Sony Pictures Television chairman Mike Hopkins wants to grow the studio’s advertiser-based SVOD platform Crackle — but wants to do so by bringing in a partner on the service that’s home to scripted originals including Snatch.
On Monday, Hopkins informed staff of the company’s plans to bring in another outside partner for the venture via an internal memo. Sources stress the move is considered a way to bulk up the service. One option could be selling a stake in Crackle, though insiders caution Sony is not looking to completely sell that part of its business.
Hopkins is seeking a potential partner to help drive Crackle’s scale and position the streamer to better compete in a landscape that also features deep-pocketed streamers Apple, Netflix, Amazon, Hulu, YouTube and Facebook, among others.
The goal, sources say, is to bring in a partner who could help deliver additional content, users and leverage existing assets to grow Crackle’s audience. The streamer, overseen by Eric Berger, recently surpassed 100 million downloads, with content available on more than 25 devices in 20 countries around the globe.
Sony has enlisted investment bank Moelis & Co. to help identify potential partners who can help drive growth and maximize Crackle’s growth. Other AVOD services, media and entertainment companies with a sizable library of content and network of platforms or telecommunications businesses with broad direct-to-consumer reach are considered to be ideal partners for Crackle.
The move comes as consolidation in the Peak TV era is increasingly becoming the norm. Disney is on the verge of acquiring Fox assets, including its movie and TV studios, while AT&T recently completed a purchase of Warner Bros. and, under new WarnerMedia CEO John Stankey, wants to bulk up HBO to better compete with deep-pocketed rivals including Netflix that are increasingly dominating the industry.
For Crackle’s part, the service is home to scripted originals including Start Up, The Oath and Snatch, many of which have struggled to cut through a cluttered landscape expected to top 520 this year. Crackle was previously best known as the home for Jerry Seinfeld’s Emmy-nominated Comedians in Cars Getting Coffee. However, that series moved to Netflix as part of a larger deal with Seinfeld that included the show’s library, new episodes and stand-up specials.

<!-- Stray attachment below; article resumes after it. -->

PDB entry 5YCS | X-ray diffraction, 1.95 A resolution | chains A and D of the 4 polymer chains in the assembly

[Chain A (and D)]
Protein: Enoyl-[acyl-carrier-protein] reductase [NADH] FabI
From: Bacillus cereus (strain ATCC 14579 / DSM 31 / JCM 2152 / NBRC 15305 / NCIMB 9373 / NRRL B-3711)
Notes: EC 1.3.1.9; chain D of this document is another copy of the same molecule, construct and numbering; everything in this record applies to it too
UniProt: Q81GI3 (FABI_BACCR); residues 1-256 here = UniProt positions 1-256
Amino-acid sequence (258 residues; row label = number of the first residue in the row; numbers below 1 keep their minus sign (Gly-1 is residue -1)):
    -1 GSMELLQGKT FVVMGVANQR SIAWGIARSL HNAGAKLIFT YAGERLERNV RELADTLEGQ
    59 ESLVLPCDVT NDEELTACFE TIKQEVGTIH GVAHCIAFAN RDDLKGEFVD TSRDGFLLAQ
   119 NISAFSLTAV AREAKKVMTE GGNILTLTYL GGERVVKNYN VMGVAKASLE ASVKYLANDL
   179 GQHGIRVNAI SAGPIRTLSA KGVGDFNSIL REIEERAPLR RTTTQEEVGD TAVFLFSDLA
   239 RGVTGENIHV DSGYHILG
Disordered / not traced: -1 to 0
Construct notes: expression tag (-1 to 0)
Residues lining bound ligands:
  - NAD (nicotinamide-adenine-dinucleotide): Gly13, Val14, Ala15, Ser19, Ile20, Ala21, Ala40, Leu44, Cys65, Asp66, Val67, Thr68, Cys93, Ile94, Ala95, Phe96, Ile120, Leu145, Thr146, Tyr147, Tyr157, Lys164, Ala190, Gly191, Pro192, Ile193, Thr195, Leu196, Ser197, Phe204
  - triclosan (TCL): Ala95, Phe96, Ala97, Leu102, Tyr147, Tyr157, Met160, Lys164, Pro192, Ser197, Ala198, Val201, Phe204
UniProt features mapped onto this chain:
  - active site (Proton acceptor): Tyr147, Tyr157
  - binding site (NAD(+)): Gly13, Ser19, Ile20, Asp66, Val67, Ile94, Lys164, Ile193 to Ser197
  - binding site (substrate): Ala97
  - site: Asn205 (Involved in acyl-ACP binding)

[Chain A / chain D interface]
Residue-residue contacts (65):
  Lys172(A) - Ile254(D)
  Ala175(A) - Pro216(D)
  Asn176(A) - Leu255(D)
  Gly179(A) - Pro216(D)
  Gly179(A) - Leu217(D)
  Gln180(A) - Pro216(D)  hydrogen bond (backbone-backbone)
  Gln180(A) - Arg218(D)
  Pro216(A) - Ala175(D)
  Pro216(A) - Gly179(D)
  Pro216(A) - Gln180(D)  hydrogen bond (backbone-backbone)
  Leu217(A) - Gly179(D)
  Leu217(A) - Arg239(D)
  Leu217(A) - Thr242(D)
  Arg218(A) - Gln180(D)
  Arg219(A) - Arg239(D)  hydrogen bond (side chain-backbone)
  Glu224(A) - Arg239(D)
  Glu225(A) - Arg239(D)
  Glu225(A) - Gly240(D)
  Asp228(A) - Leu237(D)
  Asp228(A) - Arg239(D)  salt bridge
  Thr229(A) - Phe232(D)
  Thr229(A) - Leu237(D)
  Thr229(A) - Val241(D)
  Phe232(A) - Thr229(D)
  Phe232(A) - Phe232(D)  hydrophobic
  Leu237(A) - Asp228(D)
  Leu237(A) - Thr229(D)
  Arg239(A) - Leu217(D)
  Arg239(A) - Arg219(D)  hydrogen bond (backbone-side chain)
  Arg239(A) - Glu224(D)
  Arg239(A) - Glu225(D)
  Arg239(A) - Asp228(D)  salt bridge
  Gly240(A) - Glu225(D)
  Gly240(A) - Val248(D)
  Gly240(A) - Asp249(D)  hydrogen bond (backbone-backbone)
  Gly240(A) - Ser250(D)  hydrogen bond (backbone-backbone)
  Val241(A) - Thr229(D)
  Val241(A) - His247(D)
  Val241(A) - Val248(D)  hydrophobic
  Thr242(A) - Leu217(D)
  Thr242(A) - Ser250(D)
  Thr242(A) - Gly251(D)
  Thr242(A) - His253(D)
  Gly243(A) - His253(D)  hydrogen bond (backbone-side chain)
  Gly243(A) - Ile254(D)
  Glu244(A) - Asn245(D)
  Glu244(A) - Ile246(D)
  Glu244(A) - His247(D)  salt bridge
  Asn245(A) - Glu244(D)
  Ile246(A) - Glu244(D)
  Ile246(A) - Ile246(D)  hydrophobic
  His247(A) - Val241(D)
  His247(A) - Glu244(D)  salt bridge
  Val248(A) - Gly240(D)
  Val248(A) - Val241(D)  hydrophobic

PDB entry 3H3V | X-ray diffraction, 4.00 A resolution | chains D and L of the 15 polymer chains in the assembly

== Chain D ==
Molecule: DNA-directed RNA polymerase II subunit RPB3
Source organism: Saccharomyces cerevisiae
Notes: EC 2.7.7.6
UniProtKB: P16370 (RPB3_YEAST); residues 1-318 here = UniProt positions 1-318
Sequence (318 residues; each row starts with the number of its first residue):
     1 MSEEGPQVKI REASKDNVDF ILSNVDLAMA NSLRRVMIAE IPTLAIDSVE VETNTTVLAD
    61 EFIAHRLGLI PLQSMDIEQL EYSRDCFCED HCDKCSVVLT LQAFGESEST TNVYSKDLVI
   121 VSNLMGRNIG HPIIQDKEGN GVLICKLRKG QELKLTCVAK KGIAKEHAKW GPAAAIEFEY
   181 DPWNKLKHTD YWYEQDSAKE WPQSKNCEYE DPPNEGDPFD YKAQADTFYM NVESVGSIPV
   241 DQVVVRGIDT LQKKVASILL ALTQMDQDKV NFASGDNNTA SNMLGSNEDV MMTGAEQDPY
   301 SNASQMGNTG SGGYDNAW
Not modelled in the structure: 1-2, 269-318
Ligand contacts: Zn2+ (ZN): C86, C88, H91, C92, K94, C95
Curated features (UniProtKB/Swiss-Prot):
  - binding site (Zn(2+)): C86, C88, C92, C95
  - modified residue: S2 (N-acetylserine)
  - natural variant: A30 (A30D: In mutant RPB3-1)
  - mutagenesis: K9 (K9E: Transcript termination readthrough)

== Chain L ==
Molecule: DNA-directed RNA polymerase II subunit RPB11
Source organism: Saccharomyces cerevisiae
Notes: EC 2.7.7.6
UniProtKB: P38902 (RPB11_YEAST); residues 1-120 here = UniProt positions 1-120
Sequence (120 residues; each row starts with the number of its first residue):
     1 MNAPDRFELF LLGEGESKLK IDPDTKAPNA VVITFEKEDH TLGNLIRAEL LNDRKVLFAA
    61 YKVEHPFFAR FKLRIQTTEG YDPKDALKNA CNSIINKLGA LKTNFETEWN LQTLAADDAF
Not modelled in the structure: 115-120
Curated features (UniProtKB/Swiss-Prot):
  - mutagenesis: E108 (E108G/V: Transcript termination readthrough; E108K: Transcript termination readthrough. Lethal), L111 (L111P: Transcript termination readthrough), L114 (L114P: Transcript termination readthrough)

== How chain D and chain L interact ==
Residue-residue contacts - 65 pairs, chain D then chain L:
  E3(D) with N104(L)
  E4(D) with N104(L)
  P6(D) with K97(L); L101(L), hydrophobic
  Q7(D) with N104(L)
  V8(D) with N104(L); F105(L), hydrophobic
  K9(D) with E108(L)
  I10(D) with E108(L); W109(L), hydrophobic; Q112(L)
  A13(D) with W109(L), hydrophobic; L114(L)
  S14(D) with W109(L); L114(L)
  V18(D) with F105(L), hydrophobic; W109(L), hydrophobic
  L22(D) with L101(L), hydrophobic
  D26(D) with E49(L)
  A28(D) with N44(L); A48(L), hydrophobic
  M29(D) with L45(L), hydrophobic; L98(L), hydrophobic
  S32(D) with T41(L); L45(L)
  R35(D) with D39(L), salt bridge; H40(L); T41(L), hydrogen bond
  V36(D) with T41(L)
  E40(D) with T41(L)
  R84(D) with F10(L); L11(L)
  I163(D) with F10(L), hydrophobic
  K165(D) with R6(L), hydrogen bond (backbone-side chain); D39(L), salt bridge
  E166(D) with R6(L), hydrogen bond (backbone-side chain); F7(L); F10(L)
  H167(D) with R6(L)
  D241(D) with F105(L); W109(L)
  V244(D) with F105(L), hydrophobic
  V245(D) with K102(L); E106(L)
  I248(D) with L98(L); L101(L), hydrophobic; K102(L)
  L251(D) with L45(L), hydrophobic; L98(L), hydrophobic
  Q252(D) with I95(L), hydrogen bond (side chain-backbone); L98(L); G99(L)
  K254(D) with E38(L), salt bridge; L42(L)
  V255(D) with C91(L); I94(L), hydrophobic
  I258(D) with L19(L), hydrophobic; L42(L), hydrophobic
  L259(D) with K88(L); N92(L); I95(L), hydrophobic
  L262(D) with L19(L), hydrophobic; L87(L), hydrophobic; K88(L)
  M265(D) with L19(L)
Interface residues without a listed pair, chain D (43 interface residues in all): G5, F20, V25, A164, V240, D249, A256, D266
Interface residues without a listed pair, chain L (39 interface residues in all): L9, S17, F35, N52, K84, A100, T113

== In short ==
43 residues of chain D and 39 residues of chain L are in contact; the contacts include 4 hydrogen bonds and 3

For his part, Berger joined Sony in 2006 and became G.M. of the streaming service two years later. He was upped to executive vp and chief digital officer at Sony Pictures TV in November, a role that expanded his purview to overseeing digital strategy for Sony’s worldwide network group.
The decision to seek a partner on Crackle comes months after Sony shut down the service in Canada and a round of layoffs in May that were part of a larger restructuring to streamline its operations.
Read Hopkins’ memo to staff below.
I have some news to share. As we build and grow our direct-to-consumer businesses, I want to make you all aware that we have begun the process of exploring potential partnerships for Sony Crackle to drive scale and position the streaming network to be more competitive.
Crackle is a tremendously valuable asset for us, and with premium AVOD getting more and more traction as advertisers seek high value online advertising opportunities, we feel there is room for greater growth for our OTT business. With the right partner — one that could bring additional content or users or leverage existing assets for advertising and promotion — we feel we can expand Crackle’s audience and significantly increase revenue.
In the meantime, a small group is working on the potential partnership so that the rest of our teams can operate business as usual, focusing on their day-to-day work and commitments to help ensure Crackle remains the premiere AVOD platform.
Natalie Jarvey contributed to this report.